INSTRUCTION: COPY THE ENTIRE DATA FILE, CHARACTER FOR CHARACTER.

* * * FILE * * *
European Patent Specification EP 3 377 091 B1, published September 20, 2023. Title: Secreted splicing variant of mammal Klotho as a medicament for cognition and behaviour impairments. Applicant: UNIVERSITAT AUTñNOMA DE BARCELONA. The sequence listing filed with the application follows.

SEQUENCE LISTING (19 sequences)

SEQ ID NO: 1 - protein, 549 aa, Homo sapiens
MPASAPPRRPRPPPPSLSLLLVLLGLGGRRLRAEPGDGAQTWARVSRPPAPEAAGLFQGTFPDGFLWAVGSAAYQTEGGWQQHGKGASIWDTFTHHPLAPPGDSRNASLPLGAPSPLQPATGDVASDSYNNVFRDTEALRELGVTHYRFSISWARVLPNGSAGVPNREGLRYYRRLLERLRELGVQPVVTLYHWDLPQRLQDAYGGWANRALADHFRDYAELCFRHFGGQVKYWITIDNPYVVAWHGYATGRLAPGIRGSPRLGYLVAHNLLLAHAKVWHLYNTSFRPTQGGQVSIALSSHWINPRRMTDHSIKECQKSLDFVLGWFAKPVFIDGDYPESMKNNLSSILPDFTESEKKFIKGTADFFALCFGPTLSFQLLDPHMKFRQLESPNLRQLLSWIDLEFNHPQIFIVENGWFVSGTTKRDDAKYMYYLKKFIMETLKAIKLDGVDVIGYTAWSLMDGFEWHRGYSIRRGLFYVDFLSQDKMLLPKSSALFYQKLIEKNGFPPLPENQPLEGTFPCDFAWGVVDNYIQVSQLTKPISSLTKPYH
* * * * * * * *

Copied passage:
European Patent Specification EP 3 377 091 B1, published September 20, 2023. Title: Secreted splicing variant of mammal Klotho as a medicament for cognition and behaviour impairments. Applicant: UNIVERSITAT AUTñNOMA DE BARCELONA. The sequence listing filed with the application follows.

SEQUENCE LISTING (19 sequences)

SEQ ID NO: 1 - protein, 549 aa, Homo sapiens
MPASAPPRRPRPPPPSLSLLLVLLGLGGRRLRAEPGDGAQTWARVSRPPAPEAAGLFQGTFPDGFLWAVGSAAYQTEGGWQQHGKGASIWDTFTHHPLAPPGDSRNASLPLGAPSPLQPATGDVASDSYNNVFRDTEALRELGVTHYRFSISWARVLPNGSAGVPNREGLRYYRRLLERLRELGVQPVVTLYHWDLPQRLQDAYGGWANRALADHFRDYAELCFRHFGGQVKYWITIDNPYVVAWHGYATGRLAPGIRGSPRLGYLVAHNLLLAHAKVWHLYNTSFRPTQGGQVSIALSSHWINPRRMTDHSIKECQKSLDFVLGWFAKPVFIDGDYPESMKNNLSSILPDFTESEKKFIKGTADFFALCFGPTLSFQLLDPHMKFRQLESPNLRQLLSWIDLEFNHPQIFIVENGWFVSGTTKRDDAKYMYYLKKFIMETLKAIKLDGVDVIGYTAWSLMDGFEWHRGYSIRRGLFYVDFLSQDKMLLPKSSALFYQKLIEKNGFPPLPENQPLEGTFPCDFAWGVVDNYIQVSQLTKPISSLTKPYH